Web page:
Apple Inc. (NASDAQ:AAPL) continues to weigh on the S&P 500 and the rest of the markets as they take off, leaving it in the dust. Many had pegged the company’s stock as the main engine of growth during the recession, but today the rest of the market is growing while Apple Inc. (NASDAQ:AAPL) lags far behind.
Apple And The S&P 500
The S&P 500 is up 15.9 percent, just 1 percent under the index’s high. The NASDAQ has hit a peak in the current market, soaring to heights that haven’t been seen since 2000. Apple Inc. (NASDAQ:AAPL) however, is going in the opposite direction, losing 21 percent of its value so far year to date. If Apple hadn’t been part of the S&P 500, then it would have gained 17.4 percent, according to the S&P Dow Jones Indices.
ValueWalk's Raul Panganiban interviews William Burckart, The Investment Integration Project’s President and COO, and discuss his recent book that he co-authored, “21st Century Investing: Redirecting Financial Strategies to Drive System Change”. Q1 2021 hedge fund letters, conferences and more The following is a computer generated transcript and may contain some errors.
USA Today’s Matt Krantz reports that most of the investors who still have money in Apple right now are individual investors. The analysts he spoke with say institutional investors are getting out of the stock and moving on to other better performing tech stocks like Amazon.com, Inc. (NASDAQ:AMZN) and Priceline.com Inc (NASDAQ:PCLN), which are rapidly replacing Apple as market leaders.
Fallout From Apple’s Decline
According to Krantz, Apple Inc. (NASDAQ:AAPL)’s poor stock performance this year has greatly affected its overall standing within the markets. The company was such a major part of Wall Street a year ago that analysts had to include the stock when they were looking at the market. The company took over the NASDAQ 100 and made up for over 20 percent of its value in 2011.
This year Apple Inc. (NASDAQ:AAPL) is also expected to bring in less than 3 percent of the S&P 500’s earnings, while in the fourth quarter of 2011, it bright in 6 percent of the index’s earnings. The tech sector as a whole is also performing poorly, but Apple Inc. (NASDAQ:AAPL) shoulders all of the blame. Right now the sector is down 1.3 percent, but the S&P 500 Dow Jones says that without Apple, it would have risen 11.4 percent.
Analysts note that other stocks are rapidly replacing Apple. In addition to other tech stocks taking over, financial stocks have also begun to lead the market. The Russell 1000 index, which is made up of smaller stocks and don’t include Apple Inc. (NASDAQ:AAPL), soared to another new high on Wednesday.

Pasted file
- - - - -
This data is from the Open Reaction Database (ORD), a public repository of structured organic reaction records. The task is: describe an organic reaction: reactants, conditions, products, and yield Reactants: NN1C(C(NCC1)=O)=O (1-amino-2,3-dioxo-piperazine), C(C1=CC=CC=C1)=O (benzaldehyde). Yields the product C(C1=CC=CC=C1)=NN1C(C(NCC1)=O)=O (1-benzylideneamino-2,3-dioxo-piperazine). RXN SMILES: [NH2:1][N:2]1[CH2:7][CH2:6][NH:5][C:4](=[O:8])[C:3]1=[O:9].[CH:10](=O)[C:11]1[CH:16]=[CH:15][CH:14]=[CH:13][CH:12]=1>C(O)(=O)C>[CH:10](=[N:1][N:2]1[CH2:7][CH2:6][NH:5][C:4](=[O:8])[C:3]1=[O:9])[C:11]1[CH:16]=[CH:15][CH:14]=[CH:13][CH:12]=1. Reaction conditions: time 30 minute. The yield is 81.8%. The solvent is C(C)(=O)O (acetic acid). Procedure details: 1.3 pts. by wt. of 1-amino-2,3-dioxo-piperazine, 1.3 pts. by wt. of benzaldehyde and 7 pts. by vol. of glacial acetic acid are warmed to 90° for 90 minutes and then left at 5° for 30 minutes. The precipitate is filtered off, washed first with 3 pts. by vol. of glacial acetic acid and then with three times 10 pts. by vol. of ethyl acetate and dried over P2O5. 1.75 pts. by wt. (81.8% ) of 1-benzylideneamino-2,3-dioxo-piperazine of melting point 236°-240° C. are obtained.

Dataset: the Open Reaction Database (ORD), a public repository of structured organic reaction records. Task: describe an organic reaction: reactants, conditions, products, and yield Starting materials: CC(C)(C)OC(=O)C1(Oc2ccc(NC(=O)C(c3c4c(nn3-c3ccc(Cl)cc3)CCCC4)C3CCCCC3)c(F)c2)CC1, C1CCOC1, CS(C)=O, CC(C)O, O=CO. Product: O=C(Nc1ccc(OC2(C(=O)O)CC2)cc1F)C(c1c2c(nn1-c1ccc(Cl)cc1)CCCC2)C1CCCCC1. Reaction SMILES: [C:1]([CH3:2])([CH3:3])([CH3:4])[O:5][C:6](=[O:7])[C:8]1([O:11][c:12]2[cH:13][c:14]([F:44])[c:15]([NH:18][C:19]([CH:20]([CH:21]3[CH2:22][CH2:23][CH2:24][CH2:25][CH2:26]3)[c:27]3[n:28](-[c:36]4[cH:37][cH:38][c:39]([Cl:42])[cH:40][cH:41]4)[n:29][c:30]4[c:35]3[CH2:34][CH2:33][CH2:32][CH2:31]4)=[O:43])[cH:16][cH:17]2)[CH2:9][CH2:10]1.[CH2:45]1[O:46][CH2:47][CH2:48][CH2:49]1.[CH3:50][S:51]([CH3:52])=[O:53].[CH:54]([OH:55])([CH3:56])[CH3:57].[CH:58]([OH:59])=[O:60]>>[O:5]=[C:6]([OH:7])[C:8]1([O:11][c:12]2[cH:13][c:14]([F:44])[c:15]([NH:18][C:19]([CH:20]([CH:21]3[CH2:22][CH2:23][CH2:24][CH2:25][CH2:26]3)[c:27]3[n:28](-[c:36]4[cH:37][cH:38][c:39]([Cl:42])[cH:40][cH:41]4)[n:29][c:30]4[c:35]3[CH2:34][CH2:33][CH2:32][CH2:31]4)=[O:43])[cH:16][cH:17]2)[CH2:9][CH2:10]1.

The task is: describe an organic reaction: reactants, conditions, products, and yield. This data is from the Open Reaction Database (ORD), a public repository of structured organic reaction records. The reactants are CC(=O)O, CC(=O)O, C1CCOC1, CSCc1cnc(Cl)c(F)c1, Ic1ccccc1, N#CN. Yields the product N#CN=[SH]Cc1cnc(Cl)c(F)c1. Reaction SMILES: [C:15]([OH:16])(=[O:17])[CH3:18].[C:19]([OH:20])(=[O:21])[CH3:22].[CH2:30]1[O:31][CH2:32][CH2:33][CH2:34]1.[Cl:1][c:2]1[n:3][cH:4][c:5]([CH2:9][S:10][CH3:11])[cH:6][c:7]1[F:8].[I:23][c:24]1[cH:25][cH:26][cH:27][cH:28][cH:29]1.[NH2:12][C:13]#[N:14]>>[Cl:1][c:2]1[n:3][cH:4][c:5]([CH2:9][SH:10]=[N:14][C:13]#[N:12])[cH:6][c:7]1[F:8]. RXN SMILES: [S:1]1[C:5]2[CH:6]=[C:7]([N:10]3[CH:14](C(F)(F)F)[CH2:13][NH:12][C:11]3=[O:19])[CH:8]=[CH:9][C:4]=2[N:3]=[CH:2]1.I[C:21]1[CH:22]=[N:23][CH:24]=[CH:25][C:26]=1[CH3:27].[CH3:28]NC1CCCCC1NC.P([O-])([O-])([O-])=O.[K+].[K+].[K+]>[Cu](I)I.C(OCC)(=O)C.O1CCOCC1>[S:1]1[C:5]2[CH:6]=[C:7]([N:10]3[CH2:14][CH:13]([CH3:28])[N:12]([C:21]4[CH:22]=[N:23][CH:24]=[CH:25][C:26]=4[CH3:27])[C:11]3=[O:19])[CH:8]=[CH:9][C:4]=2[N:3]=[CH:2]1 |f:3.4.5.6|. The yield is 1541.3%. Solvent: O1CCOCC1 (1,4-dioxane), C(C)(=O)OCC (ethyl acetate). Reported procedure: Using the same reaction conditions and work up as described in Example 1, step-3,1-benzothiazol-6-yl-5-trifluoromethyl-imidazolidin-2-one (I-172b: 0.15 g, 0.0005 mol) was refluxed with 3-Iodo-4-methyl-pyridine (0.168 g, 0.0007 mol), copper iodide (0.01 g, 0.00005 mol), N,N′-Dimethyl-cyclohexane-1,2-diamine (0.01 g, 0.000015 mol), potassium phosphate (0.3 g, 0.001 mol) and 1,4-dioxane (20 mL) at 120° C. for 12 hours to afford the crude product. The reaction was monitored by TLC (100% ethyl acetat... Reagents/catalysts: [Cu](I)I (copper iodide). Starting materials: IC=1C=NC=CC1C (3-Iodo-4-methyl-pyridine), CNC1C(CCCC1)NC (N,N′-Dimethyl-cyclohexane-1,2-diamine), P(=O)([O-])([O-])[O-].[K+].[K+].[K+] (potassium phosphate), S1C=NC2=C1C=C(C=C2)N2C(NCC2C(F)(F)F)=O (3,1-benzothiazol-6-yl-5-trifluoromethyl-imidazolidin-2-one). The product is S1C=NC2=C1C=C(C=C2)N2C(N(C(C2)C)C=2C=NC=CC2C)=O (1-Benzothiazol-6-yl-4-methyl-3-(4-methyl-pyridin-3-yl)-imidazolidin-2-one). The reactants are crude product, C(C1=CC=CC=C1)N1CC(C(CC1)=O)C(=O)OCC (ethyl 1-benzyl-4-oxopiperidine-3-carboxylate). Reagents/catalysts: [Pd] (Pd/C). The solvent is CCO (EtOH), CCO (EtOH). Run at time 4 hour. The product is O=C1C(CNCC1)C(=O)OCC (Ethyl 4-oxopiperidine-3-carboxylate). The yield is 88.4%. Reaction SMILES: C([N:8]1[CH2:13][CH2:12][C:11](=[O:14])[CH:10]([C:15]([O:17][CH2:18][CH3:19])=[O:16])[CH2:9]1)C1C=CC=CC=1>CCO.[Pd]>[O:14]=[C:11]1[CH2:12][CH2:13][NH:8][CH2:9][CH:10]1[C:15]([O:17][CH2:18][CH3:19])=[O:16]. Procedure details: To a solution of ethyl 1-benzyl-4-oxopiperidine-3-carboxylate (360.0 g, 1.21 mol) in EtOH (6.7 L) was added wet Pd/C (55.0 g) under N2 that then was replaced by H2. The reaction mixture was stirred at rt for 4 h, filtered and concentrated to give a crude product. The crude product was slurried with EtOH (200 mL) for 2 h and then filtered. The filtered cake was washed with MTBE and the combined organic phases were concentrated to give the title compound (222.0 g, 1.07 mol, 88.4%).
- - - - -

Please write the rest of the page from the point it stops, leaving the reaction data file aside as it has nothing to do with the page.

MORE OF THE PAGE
Apple Tries To Make Up For Poor Stock Performance
Of course Apple Inc. (NASDAQ:AAPL) has tried to make up for its poor performance by increasing its dividends, largely thanks to efforts by David Einhorn, who urged the company to increase its capital return efforts. Bloomberg’s Adam Satariano and Shin Pei report that tech companies are paying dividends at the quickest rate in over 10 years, with Apple and also Cisco Systems, Inc. (NASDAQ:CSCO) leading the way.
Tech companies in the S&P 500 paid $10.8 billion in dividends in the last quarter, compared with $5.1 billion in the same quarter three years ago. In the previous quarter, they paid a record $11.9 billion, according to Bloomberg data. The tech sector’s average dividend yield is now at 1.21 percent, and this is the first time it has passed 1 percent in 15 years or more.
In 2012 Apple Inc. (NASDAQ:AAPL) paid its first dividend in almost two decades, although the dividend didn’t really affect the company’s cash hoard, which rose to $137.1 billion at the end of 2012, raising the ire of Einhorn and other investors. It’s worth noting that the April announcement in which Apple Inc. (NASDAQ:AAPL) revealed that it would raise its capital return plan to $100 billion came on the same day the company recorded its first profit decline in 10 years.